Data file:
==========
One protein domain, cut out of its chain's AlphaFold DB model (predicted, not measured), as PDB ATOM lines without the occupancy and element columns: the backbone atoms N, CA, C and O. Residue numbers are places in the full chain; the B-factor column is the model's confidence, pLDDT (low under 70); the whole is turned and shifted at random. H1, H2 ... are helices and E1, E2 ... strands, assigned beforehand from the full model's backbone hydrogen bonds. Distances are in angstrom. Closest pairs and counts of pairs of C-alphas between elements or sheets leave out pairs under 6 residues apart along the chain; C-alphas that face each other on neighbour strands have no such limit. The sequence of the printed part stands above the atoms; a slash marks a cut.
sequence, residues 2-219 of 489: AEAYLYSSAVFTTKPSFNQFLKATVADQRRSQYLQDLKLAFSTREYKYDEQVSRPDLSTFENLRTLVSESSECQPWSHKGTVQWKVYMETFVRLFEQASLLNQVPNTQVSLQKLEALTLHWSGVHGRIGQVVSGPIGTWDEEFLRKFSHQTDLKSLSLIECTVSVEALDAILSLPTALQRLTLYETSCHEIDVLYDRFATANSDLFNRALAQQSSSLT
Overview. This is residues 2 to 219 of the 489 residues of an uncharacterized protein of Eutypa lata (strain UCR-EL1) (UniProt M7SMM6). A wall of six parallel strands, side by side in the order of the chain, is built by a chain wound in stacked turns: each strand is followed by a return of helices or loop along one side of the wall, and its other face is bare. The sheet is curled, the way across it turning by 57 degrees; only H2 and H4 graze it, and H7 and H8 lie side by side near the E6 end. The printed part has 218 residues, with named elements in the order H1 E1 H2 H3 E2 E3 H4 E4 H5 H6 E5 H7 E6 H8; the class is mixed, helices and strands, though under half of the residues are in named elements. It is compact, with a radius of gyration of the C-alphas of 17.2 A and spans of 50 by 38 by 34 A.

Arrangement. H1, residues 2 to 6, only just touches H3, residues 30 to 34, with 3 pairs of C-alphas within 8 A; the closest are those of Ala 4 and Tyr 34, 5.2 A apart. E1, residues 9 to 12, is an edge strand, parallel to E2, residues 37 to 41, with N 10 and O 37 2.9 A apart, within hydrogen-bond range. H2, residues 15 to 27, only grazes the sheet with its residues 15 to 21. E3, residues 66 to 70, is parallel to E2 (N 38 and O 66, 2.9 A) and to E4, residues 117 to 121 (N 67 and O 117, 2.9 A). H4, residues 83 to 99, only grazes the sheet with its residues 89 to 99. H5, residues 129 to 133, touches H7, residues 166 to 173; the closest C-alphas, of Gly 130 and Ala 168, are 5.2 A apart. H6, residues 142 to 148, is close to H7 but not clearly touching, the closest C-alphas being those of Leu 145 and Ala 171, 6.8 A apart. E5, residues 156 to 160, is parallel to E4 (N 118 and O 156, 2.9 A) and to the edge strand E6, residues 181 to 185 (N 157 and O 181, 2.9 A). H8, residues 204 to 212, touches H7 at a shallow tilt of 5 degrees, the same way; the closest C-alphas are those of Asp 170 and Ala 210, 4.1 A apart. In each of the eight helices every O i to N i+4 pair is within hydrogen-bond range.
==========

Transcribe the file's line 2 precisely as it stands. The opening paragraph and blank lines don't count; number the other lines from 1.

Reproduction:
Overview. This is residues 2 to 219 of the 489 residues of an uncharacterized protein of Eutypa lata (strain UCR-EL1) (UniProt M7SMM6). A wall of six parallel strands, side by side in the order of the chain, is built by a chain wound in stacked turns: each strand is followed by a return of helices or loop along one side of the wall, and its other face is bare. The sheet is curled, the way across it turning by 57 degrees; only H2 and H4 graze it, and H7 and H8 lie side by side near the E6 end. The printed part has 218 residues, with named elements in the order H1 E1 H2 H3 E2 E3 H4 E4 H5 H6 E5 H7 E6 H8; the class is mixed, helices and strands, though under half of the residues are in named elements. It is compact, with a radius of gyration of the C-alphas of 17.2 A and spans of 50 by 38 by 34 A.